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Profile: Srividhya
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User Name: Srividhya
Forum Rank: Advanced Member
Gender: None Specified
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Joined: Friday, November 13, 2009
Last Visit: Tuesday, September 18, 2012 7:46:57 AM
Number of Posts: 79
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  Last 10 Posts
Topic: Invent a new word
Posted: Friday, April 9, 2010 1:58:18 AM
Babezy wrote:
Hi, Chhokri,
We've got "aunt," "uncle," "cousin," and so forth, and we could say, "maternal aunt" to show that she's related on our mother's side. But it's not more specific than that--in other words, my aunt could be my mother's sister or my mother's brother's wife, or the same thing on my father's side. Are the Asian words even more specific?


Yes, there are separate words for your mother's sister, your mother's brother's wife, your father's sister, father's brother's wife/ sister's husband, to my knowledge in a majority of Indian languages.
Topic: Is there anyone who gets bore to death with spenting time with her/his parents?
Posted: Tuesday, April 6, 2010 1:38:21 AM
My mother and I completely never got along with each other until I was say nineteen, then I started relating to her as another woman friend and trust me, it changed our relationship forever. We enjoyed each other's company and used to go out together so often, I kind of began to look forward to weekends with my mother! I'm 25 and happily married :), miss my mother terribly :(. I understand now, what an impact her sheer presence at home had on me! I wish her good health and hope she outlives me! :)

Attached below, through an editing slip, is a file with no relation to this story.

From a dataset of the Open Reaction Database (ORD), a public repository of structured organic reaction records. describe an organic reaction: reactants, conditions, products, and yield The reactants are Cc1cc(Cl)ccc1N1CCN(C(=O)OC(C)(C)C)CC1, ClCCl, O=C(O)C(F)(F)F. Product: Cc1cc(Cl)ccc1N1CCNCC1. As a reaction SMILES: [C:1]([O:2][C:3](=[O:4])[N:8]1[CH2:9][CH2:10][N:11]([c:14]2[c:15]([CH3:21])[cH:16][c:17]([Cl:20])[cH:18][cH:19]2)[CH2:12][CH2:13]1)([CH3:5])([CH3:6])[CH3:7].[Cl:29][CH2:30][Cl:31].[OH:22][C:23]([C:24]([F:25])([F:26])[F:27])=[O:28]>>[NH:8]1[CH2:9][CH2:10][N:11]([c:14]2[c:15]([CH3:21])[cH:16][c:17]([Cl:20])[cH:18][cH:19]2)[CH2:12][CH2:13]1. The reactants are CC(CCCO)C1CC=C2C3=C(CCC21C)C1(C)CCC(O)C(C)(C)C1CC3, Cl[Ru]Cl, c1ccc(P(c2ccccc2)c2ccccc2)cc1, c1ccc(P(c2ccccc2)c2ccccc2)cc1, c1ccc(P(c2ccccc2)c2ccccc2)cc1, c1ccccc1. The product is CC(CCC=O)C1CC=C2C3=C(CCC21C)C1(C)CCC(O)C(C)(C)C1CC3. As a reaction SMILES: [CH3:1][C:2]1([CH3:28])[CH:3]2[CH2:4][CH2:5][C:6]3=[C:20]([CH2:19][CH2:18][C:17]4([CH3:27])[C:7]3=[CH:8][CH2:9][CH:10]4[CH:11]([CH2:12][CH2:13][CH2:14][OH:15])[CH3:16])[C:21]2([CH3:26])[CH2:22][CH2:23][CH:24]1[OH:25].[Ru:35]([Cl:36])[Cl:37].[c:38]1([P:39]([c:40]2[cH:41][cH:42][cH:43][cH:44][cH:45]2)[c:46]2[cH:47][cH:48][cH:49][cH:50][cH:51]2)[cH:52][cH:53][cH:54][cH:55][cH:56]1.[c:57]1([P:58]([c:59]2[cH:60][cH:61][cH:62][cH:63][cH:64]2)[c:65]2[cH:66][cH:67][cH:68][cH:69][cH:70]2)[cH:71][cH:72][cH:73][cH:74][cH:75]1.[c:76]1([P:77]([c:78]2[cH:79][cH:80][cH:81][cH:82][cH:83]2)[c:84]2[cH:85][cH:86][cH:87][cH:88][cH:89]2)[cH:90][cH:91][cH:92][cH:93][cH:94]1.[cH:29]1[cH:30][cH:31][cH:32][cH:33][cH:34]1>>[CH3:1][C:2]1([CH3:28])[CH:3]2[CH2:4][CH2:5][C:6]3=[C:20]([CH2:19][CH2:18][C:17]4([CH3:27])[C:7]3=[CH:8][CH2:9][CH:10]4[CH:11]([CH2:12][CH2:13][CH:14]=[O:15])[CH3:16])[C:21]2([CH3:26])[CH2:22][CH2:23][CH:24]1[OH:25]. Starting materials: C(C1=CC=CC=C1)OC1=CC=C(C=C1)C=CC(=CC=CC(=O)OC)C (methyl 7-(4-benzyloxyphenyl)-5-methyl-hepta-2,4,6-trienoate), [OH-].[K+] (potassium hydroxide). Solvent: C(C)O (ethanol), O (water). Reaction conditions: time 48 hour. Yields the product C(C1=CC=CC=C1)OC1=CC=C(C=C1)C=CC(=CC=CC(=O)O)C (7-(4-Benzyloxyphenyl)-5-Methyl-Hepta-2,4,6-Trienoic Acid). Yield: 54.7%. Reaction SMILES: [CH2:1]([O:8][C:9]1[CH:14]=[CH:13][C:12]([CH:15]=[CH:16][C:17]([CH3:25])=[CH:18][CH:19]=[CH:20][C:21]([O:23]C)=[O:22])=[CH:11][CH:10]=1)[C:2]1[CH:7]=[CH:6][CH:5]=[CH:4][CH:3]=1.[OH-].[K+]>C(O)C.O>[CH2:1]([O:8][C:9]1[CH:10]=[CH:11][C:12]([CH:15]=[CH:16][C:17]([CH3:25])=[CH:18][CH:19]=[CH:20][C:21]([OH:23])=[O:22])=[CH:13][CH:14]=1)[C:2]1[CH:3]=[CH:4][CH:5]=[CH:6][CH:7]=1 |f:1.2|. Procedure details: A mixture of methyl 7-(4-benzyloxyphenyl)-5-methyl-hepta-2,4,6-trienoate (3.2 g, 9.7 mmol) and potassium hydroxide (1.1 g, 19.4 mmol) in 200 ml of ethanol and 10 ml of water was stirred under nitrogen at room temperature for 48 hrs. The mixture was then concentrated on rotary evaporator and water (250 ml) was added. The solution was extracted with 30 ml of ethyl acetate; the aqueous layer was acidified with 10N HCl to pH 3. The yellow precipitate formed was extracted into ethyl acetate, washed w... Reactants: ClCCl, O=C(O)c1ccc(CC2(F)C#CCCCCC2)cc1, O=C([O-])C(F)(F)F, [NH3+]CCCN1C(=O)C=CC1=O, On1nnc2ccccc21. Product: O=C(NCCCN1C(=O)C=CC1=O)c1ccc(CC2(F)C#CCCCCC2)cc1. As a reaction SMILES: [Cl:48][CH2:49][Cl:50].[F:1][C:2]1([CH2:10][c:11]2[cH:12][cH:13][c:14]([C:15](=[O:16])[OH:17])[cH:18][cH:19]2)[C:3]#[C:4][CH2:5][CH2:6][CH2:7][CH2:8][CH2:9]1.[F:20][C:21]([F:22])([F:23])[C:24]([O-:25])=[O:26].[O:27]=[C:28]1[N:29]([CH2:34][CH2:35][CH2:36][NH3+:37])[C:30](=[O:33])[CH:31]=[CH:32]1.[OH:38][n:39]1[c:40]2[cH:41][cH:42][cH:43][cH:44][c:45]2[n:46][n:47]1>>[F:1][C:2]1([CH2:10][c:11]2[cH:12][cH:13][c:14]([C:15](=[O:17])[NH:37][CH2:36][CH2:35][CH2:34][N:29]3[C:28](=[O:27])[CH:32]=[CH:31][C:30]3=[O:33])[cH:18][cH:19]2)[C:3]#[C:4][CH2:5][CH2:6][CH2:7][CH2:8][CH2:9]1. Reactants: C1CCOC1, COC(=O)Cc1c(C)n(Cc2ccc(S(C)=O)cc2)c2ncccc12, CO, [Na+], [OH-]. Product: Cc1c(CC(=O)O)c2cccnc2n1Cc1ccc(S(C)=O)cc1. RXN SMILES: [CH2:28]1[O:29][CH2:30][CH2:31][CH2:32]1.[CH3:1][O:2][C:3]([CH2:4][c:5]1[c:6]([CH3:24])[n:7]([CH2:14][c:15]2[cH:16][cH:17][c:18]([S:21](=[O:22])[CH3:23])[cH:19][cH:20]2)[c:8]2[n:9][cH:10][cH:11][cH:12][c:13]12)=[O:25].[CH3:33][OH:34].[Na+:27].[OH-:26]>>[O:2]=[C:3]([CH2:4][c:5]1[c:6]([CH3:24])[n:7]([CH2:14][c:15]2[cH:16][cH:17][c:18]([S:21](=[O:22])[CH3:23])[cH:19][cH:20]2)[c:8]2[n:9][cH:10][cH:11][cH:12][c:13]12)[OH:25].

Topic: Fit of Rage
Posted: Thursday, March 4, 2010 12:23:09 AM
Angel
HWNN1961 wrote:
It's a fact of human nature that we tell "white lies". The sort of omissions or "adjustment" of facts that are necessary to avoid harm and/or rupture of our relationships...our "network" if you will.

The reason that it is good to count to 10, walk away, cool off, isn't that what you have to say is wrong, but that it is harmful to a relationship.

None of us has a perfectly impassive view of the world, none gifted with 20/20 vison of reality. But, we do see things in others that they are either blind to, or ignore for other psychological reasons.

Sometimes, under duress, we explode on someone, and tell the truth, at least the truth as we see it.

Unless you spoke incoherently, suffer from deep psychosis, you probably will have said something that has at least a portion of the truth in it.

It can be cathartic, but it is always dangerous to the relationship.

And, sometimes it is necessary. Don't always blame yourself. Maybe you've been holding some valid complaint in so long, that like a volcano, you finally errupted!

Sometimes, the truth hurts. It makes for a very complicated apology.


You wouldn't believe that your post has really had such a good positive impact on me today!
I always try to cool off, never show my anger, and become depressed and finally indulge in self-pity.
I don't explode in anger, for fear of the harm that it may cause to the relationship.
Now I really do think that I have valid complaint and am ready for a complicated apology! Angel
Topic: Fit of Rage
Posted: Wednesday, March 3, 2010 1:53:26 AM
Have you been so angry that you've used words with a person (esp. one you love a lot) that would hurt them immensely?

Have you later apologised and said that you indeed did not mean those words and that they were uttered in a fit of rage?

Do you think it is justified to speak anything when you are angry and then blame in on your temper?

Do you think the relationship with that person would remain the same after this exchange?



Topic: Which mythological character appeals to you?
Posted: Wednesday, March 3, 2010 1:20:21 AM
[color=darkblue]I do I am barely familiar enough with Hindu mythology to be certain that it is as rich and developed as the Greek pantheon.

http://en.wikipedia.org/wiki/Hindu_mythology